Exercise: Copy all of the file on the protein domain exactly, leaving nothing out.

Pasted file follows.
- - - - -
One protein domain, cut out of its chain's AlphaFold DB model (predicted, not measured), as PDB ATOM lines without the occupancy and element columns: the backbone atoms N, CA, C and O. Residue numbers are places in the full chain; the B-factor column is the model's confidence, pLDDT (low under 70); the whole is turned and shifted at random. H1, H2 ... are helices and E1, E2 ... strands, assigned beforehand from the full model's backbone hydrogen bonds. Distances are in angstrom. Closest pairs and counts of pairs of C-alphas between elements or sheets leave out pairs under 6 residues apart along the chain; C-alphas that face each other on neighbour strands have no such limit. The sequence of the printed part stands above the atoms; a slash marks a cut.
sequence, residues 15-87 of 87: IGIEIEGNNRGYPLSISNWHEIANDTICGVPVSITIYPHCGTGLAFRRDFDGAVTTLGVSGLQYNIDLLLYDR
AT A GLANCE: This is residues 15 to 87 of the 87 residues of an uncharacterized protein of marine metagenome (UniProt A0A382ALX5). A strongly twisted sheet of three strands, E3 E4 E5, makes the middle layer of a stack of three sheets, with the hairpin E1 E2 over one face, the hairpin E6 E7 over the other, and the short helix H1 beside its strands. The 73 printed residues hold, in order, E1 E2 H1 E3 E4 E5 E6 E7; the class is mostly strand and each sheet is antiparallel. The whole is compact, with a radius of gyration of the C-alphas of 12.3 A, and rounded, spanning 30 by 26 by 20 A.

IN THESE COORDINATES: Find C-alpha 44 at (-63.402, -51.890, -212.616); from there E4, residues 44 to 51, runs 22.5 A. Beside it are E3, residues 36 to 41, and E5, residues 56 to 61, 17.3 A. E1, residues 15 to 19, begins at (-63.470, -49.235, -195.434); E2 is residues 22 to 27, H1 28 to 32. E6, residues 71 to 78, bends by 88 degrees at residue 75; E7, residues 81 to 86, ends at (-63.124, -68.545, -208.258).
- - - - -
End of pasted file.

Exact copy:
One protein domain, cut out of its chain's AlphaFold DB model (predicted, not measured), as PDB ATOM lines without the occupancy and element columns: the backbone atoms N, CA, C and O. Residue numbers are places in the full chain; the B-factor column is the model's confidence, pLDDT (low under 70); the whole is turned and shifted at random. H1, H2 ... are helices and E1, E2 ... strands, assigned beforehand from the full model's backbone hydrogen bonds. Distances are in angstrom. Closest pairs and counts of pairs of C-alphas between elements or sheets leave out pairs under 6 residues apart along the chain; C-alphas that face each other on neighbour strands have no such limit. The sequence of the printed part stands above the atoms; a slash marks a cut.
sequence, residues 15-87 of 87: IGIEIEGNNRGYPLSISNWHEIANDTICGVPVSITIYPHCGTGLAFRRDFDGAVTTLGVSGLQYNIDLLLYDR
AT A GLANCE: This is residues 15 to 87 of the 87 residues of an uncharacterized protein of marine metagenome (UniProt A0A382ALX5). A strongly twisted sheet of three strands, E3 E4 E5, makes the middle layer of a stack of three sheets, with the hairpin E1 E2 over one face, the hairpin E6 E7 over the other, and the short helix H1 beside its strands. The 73 printed residues hold, in order, E1 E2 H1 E3 E4 E5 E6 E7; the class is mostly strand and each sheet is antiparallel. The whole is compact, with a radius of gyration of the C-alphas of 12.3 A, and rounded, spanning 30 by 26 by 20 A.

IN THESE COORDINATES: Find C-alpha 44 at (-63.402, -51.890, -212.616); from there E4, residues 44 to 51, runs 22.5 A. Beside it are E3, residues 36 to 41, and E5, residues 56 to 61, 17.3 A. E1, residues 15 to 19, begins at (-63.470, -49.235, -195.434); E2 is residues 22 to 27, H1 28 to 32. E6, residues 71 to 78, bends by 88 degrees at residue 75; E7, residues 81 to 86, ends at (-63.124, -68.545, -208.258).